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Childbirth charity boss resigns in row over mental health care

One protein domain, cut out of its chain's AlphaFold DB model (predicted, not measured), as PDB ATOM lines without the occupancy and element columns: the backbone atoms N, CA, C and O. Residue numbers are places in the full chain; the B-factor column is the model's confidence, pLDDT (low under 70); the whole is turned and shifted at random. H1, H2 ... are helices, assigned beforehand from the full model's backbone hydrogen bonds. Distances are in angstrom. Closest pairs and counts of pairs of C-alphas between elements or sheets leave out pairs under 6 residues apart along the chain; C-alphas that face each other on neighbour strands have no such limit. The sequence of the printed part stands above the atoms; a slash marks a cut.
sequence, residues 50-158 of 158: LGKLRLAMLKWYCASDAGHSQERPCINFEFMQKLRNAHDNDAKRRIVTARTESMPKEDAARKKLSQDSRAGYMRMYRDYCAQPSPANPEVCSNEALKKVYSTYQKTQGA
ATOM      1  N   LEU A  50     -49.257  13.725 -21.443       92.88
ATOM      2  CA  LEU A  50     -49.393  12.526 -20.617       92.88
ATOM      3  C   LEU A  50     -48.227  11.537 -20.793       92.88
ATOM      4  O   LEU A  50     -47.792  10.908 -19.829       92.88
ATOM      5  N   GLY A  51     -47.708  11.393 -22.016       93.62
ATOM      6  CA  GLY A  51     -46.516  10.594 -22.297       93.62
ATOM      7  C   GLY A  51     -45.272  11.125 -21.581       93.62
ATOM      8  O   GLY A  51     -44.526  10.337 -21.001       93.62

Want the best of The Telegraph direct to your email and WhatsApp? Sign up to our free twice-daily  Front Page newsletter and new  audio briefings. The president of the country’s leading charity for new parents has resigned, claiming that its focus has shifted from breastfeeding and maternity support to mental health issues.Seána Talbot says she believes the National Childbirth Trust (NCT) is being taken in the wrong direction.She accused the charity of changing its emphasis away from its central mission towards postnatal mental health.In her letter of resignation, Ms Talbot, who had been president since 2017 and on the board since 2009, said the NCT was “no longer the ‘go-to’ charity”.“Others have taken our place or, worse still, there is silence where women’s voices should be,” she said. Ms Talbot also claimed there was “a profound lack of trust” within the organisation and a “culture of fear”.She states: “I have now concluded that those responsible for NCT’s direction and strategy are determined to lead the charity in a direction I cannot support.”In 2013, Kirstie Allsopp, the presenter, described the NCT, which has more than 320 branches nationwide and 5,000 local volunteers, as “a very politicised, dogmatic and, in my experience, scary organisation”.Ms Talbot was elected president after a row in which she claims she was pressured to resign as a trustee in 2016, following the death of a baby in a cot endorsed by the NCT, despite an inquest finding it was not to blame.She claimed her complaints about “bullying and coercion” that she says she suffered at the time were never investigated and a wider review by senior staff had been wrong to conclude there was no bullying in the charity.It is also understood that 38 of the NCT’s practitioners have written to the charity to voice concerns. During the past five years the charity’s annual income has fallen from £17.6 million to £15.6 million, although it says it has made a surplus of £1.6 million.But the NCT has hit back, saying it had not abandoned its core purpose, but that it was right to also focus on mental wellbeing.Jessica Figueras, the chairman of trustees, said: “We know we can do more to support parents postnatally.”The organisation rejected Ms Talbot’s claims that it operated amid a climate of fear and there was a culture of bullying.Ms Figueras said: “We want everyone to be treated with dignity, courtesy and respect and we will not tolerate bullying or harassment of any kind. We are not complacent and we treat any allegation of bullying with the utmost seriousness.”She added: “In June 2018 Seána formally submitted a complaint to the board centring around a decision taken in December 2016 to ask her to resign.“Trustees took this complaint extremely seriously and in response took a number of steps, including appointing a QC … and following the QC’s advice to work with a mediator to discuss the process of moving forward. This work was ongoing in the week Seána resigned.” read more

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